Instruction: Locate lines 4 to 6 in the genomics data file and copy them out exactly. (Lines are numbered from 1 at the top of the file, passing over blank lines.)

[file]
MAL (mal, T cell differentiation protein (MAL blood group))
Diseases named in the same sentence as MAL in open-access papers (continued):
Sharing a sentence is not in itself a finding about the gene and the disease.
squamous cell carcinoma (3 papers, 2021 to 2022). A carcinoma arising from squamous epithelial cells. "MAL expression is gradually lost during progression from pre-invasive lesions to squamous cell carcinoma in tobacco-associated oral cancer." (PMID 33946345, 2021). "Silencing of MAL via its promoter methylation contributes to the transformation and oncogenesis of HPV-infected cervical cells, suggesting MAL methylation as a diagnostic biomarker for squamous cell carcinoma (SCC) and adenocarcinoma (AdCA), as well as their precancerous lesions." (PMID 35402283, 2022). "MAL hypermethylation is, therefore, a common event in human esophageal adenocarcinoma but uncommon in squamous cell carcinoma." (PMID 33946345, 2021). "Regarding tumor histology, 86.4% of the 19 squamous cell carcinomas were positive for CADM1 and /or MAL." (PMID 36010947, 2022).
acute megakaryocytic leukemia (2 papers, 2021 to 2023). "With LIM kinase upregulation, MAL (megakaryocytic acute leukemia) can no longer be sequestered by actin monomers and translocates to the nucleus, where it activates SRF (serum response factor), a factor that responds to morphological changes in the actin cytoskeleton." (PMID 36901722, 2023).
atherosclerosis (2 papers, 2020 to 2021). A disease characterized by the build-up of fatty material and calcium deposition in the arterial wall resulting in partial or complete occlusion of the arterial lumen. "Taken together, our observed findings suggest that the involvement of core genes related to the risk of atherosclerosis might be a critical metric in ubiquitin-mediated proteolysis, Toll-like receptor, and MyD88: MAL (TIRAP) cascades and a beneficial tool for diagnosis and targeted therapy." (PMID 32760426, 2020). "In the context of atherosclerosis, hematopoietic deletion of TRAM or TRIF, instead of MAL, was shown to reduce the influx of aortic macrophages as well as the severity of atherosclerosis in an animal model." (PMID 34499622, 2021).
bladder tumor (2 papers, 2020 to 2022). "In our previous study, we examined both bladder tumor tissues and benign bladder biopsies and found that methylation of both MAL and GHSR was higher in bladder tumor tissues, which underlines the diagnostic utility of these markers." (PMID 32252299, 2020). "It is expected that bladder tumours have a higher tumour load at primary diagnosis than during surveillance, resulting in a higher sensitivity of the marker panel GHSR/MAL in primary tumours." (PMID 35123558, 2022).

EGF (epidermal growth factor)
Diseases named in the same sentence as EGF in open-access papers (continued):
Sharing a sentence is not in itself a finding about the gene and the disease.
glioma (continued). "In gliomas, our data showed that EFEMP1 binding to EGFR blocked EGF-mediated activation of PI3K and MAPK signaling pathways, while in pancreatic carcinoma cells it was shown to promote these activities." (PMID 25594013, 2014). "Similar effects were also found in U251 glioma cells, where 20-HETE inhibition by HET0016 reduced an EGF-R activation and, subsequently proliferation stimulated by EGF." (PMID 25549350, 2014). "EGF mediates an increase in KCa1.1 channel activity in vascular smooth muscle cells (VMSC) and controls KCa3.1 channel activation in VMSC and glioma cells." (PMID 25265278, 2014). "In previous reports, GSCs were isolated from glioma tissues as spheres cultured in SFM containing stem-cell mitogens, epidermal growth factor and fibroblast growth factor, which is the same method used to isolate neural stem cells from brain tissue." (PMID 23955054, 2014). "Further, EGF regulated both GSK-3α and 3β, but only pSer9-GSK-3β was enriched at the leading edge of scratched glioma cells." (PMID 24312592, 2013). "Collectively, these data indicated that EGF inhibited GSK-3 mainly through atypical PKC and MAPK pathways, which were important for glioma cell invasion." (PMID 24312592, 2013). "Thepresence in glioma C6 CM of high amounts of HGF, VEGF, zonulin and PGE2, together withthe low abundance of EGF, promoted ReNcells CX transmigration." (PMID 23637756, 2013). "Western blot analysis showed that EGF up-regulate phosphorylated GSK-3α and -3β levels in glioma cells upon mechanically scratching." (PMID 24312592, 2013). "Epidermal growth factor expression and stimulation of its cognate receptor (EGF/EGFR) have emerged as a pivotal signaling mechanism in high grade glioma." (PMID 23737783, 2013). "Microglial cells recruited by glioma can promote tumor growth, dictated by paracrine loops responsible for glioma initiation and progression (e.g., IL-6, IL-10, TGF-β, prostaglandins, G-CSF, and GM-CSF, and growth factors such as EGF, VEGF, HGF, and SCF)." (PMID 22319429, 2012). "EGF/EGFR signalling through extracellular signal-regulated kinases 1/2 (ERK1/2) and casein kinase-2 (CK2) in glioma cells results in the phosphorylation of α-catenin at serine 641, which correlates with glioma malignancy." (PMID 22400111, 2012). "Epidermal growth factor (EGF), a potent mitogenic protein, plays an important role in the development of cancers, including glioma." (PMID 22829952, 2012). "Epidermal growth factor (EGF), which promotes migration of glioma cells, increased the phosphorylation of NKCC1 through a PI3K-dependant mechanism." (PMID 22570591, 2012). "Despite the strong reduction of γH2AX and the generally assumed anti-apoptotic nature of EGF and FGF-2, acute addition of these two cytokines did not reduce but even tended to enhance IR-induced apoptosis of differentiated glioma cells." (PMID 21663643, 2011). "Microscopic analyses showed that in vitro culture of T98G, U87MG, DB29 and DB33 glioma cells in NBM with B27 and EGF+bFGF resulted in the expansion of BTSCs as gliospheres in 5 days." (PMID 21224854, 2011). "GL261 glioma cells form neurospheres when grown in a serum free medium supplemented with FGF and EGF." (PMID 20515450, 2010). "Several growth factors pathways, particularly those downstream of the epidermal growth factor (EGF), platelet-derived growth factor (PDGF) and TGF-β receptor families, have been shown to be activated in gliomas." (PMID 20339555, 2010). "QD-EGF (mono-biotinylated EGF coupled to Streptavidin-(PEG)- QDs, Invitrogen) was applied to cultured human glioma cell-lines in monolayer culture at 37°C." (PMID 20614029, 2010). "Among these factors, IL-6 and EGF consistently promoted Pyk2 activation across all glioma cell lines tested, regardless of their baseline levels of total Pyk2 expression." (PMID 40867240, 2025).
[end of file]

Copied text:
squamous cell carcinoma (3 papers, 2021 to 2022). A carcinoma arising from squamous epithelial cells. "MAL expression is gradually lost during progression from pre-invasive lesions to squamous cell carcinoma in tobacco-associated oral cancer." (PMID 33946345, 2021). "Silencing of MAL via its promoter methylation contributes to the transformation and oncogenesis of HPV-infected cervical cells, suggesting MAL methylation as a diagnostic biomarker for squamous cell carcinoma (SCC) and adenocarcinoma (AdCA), as well as their precancerous lesions." (PMID 35402283, 2022). "MAL hypermethylation is, therefore, a common event in human esophageal adenocarcinoma but uncommon in squamous cell carcinoma." (PMID 33946345, 2021). "Regarding tumor histology, 86.4% of the 19 squamous cell carcinomas were positive for CADM1 and /or MAL." (PMID 36010947, 2022).
acute megakaryocytic leukemia (2 papers, 2021 to 2023). "With LIM kinase upregulation, MAL (megakaryocytic acute leukemia) can no longer be sequestered by actin monomers and translocates to the nucleus, where it activates SRF (serum response factor), a factor that responds to morphological changes in the actin cytoskeleton." (PMID 36901722, 2023).
atherosclerosis (2 papers, 2020 to 2021). A disease characterized by the build-up of fatty material and calcium deposition in the arterial wall resulting in partial or complete occlusion of the arterial lumen. "Taken together, our observed findings suggest that the involvement of core genes related to the risk of atherosclerosis might be a critical metric in ubiquitin-mediated proteolysis, Toll-like receptor, and MyD88: MAL (TIRAP) cascades and a beneficial tool for diagnosis and targeted therapy." (PMID 32760426, 2020). "In the context of atherosclerosis, hematopoietic deletion of TRAM or TRIF, instead of MAL, was shown to reduce the influx of aortic macrophages as well as the severity of atherosclerosis in an animal model." (PMID 34499622, 2021).